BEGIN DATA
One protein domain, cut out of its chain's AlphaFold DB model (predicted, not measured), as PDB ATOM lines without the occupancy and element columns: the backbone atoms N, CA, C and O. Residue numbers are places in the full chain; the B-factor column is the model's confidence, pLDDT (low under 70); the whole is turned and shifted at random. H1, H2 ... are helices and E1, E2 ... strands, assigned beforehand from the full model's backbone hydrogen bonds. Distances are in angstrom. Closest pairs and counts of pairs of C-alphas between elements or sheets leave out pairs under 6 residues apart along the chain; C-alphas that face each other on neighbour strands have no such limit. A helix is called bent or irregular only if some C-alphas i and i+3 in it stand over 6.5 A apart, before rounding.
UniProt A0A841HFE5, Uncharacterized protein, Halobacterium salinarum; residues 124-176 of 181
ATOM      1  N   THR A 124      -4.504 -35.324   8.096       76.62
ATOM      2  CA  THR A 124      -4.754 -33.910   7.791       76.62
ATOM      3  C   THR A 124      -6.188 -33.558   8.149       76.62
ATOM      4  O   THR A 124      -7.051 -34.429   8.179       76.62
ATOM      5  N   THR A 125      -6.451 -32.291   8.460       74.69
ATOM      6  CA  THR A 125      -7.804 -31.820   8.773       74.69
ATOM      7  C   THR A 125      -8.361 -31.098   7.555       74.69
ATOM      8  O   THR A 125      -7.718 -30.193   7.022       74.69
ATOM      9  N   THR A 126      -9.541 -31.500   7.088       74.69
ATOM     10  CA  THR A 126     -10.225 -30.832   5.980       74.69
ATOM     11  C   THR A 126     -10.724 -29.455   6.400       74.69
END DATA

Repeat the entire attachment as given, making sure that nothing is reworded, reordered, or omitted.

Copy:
One protein domain, cut out of its chain's AlphaFold DB model (predicted, not measured), as PDB ATOM lines without the occupancy and element columns: the backbone atoms N, CA, C and O. Residue numbers are places in the full chain; the B-factor column is the model's confidence, pLDDT (low under 70); the whole is turned and shifted at random. H1, H2 ... are helices and E1, E2 ... strands, assigned beforehand from the full model's backbone hydrogen bonds. Distances are in angstrom. Closest pairs and counts of pairs of C-alphas between elements or sheets leave out pairs under 6 residues apart along the chain; C-alphas that face each other on neighbour strands have no such limit. A helix is called bent or irregular only if some C-alphas i and i+3 in it stand over 6.5 A apart, before rounding.
UniProt A0A841HFE5, Uncharacterized protein, Halobacterium salinarum; residues 124-176 of 181
ATOM      1  N   THR A 124      -4.504 -35.324   8.096       76.62
ATOM      2  CA  THR A 124      -4.754 -33.910   7.791       76.62
ATOM      3  C   THR A 124      -6.188 -33.558   8.149       76.62
ATOM      4  O   THR A 124      -7.051 -34.429   8.179       76.62
ATOM      5  N   THR A 125      -6.451 -32.291   8.460       74.69
ATOM      6  CA  THR A 125      -7.804 -31.820   8.773       74.69
ATOM      7  C   THR A 125      -8.361 -31.098   7.555       74.69
ATOM      8  O   THR A 125      -7.718 -30.193   7.022       74.69
ATOM      9  N   THR A 126      -9.541 -31.500   7.088       74.69
ATOM     10  CA  THR A 126     -10.225 -30.832   5.980       74.69
ATOM     11  C   THR A 126     -10.724 -29.455   6.400       74.69